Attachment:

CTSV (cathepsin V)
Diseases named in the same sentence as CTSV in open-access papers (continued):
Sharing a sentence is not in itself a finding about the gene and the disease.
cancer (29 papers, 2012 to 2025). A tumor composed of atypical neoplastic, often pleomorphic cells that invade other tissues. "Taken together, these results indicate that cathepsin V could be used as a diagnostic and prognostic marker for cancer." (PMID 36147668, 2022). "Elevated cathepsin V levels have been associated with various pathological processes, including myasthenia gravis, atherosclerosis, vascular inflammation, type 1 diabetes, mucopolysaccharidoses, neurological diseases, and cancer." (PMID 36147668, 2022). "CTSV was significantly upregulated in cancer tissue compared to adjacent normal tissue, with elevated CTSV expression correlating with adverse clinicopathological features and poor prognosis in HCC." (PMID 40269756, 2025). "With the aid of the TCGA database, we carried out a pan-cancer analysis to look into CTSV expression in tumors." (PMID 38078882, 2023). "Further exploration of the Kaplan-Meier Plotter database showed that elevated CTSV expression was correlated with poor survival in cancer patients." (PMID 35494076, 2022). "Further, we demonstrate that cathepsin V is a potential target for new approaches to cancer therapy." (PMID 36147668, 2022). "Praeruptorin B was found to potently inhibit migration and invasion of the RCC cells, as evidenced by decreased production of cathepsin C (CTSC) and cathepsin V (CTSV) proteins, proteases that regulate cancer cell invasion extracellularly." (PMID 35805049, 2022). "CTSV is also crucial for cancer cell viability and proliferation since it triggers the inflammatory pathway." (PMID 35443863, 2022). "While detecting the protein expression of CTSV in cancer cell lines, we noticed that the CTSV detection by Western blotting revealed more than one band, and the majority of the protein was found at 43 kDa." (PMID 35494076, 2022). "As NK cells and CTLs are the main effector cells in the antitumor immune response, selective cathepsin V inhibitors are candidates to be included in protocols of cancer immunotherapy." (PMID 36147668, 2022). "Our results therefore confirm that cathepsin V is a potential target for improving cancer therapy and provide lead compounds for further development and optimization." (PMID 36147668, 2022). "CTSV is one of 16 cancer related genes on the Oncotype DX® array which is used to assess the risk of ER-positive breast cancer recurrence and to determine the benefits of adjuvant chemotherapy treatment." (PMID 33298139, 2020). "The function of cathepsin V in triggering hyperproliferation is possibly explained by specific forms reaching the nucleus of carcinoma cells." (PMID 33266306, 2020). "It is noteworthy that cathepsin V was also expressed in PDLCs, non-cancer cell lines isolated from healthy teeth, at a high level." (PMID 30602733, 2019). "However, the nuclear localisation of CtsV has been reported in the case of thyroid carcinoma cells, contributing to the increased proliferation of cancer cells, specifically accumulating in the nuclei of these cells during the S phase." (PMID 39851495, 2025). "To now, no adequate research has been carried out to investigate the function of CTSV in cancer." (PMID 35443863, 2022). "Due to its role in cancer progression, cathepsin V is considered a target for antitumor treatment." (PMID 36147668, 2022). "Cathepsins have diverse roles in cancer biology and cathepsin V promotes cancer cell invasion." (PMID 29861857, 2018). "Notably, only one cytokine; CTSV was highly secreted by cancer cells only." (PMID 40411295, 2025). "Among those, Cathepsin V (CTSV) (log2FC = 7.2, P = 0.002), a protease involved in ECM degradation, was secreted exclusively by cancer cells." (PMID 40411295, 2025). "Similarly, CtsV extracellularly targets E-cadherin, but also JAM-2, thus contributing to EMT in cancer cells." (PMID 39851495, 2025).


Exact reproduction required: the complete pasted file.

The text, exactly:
CTSV (cathepsin V)
Diseases named in the same sentence as CTSV in open-access papers (continued):
Sharing a sentence is not in itself a finding about the gene and the disease.
cancer (29 papers, 2012 to 2025). A tumor composed of atypical neoplastic, often pleomorphic cells that invade other tissues. "Taken together, these results indicate that cathepsin V could be used as a diagnostic and prognostic marker for cancer." (PMID 36147668, 2022). "Elevated cathepsin V levels have been associated with various pathological processes, including myasthenia gravis, atherosclerosis, vascular inflammation, type 1 diabetes, mucopolysaccharidoses, neurological diseases, and cancer." (PMID 36147668, 2022). "CTSV was significantly upregulated in cancer tissue compared to adjacent normal tissue, with elevated CTSV expression correlating with adverse clinicopathological features and poor prognosis in HCC." (PMID 40269756, 2025). "With the aid of the TCGA database, we carried out a pan-cancer analysis to look into CTSV expression in tumors." (PMID 38078882, 2023). "Further exploration of the Kaplan-Meier Plotter database showed that elevated CTSV expression was correlated with poor survival in cancer patients." (PMID 35494076, 2022). "Further, we demonstrate that cathepsin V is a potential target for new approaches to cancer therapy." (PMID 36147668, 2022). "Praeruptorin B was found to potently inhibit migration and invasion of the RCC cells, as evidenced by decreased production of cathepsin C (CTSC) and cathepsin V (CTSV) proteins, proteases that regulate cancer cell invasion extracellularly." (PMID 35805049, 2022). "CTSV is also crucial for cancer cell viability and proliferation since it triggers the inflammatory pathway." (PMID 35443863, 2022). "While detecting the protein expression of CTSV in cancer cell lines, we noticed that the CTSV detection by Western blotting revealed more than one band, and the majority of the protein was found at 43 kDa." (PMID 35494076, 2022). "As NK cells and CTLs are the main effector cells in the antitumor immune response, selective cathepsin V inhibitors are candidates to be included in protocols of cancer immunotherapy." (PMID 36147668, 2022). "Our results therefore confirm that cathepsin V is a potential target for improving cancer therapy and provide lead compounds for further development and optimization." (PMID 36147668, 2022). "CTSV is one of 16 cancer related genes on the Oncotype DX® array which is used to assess the risk of ER-positive breast cancer recurrence and to determine the benefits of adjuvant chemotherapy treatment." (PMID 33298139, 2020). "The function of cathepsin V in triggering hyperproliferation is possibly explained by specific forms reaching the nucleus of carcinoma cells." (PMID 33266306, 2020). "It is noteworthy that cathepsin V was also expressed in PDLCs, non-cancer cell lines isolated from healthy teeth, at a high level." (PMID 30602733, 2019). "However, the nuclear localisation of CtsV has been reported in the case of thyroid carcinoma cells, contributing to the increased proliferation of cancer cells, specifically accumulating in the nuclei of these cells during the S phase." (PMID 39851495, 2025). "To now, no adequate research has been carried out to investigate the function of CTSV in cancer." (PMID 35443863, 2022). "Due to its role in cancer progression, cathepsin V is considered a target for antitumor treatment." (PMID 36147668, 2022). "Cathepsins have diverse roles in cancer biology and cathepsin V promotes cancer cell invasion." (PMID 29861857, 2018). "Notably, only one cytokine; CTSV was highly secreted by cancer cells only." (PMID 40411295, 2025). "Among those, Cathepsin V (CTSV) (log2FC = 7.2, P = 0.002), a protease involved in ECM degradation, was secreted exclusively by cancer cells." (PMID 40411295, 2025). "Similarly, CtsV extracellularly targets E-cadherin, but also JAM-2, thus contributing to EMT in cancer cells." (PMID 39851495, 2025).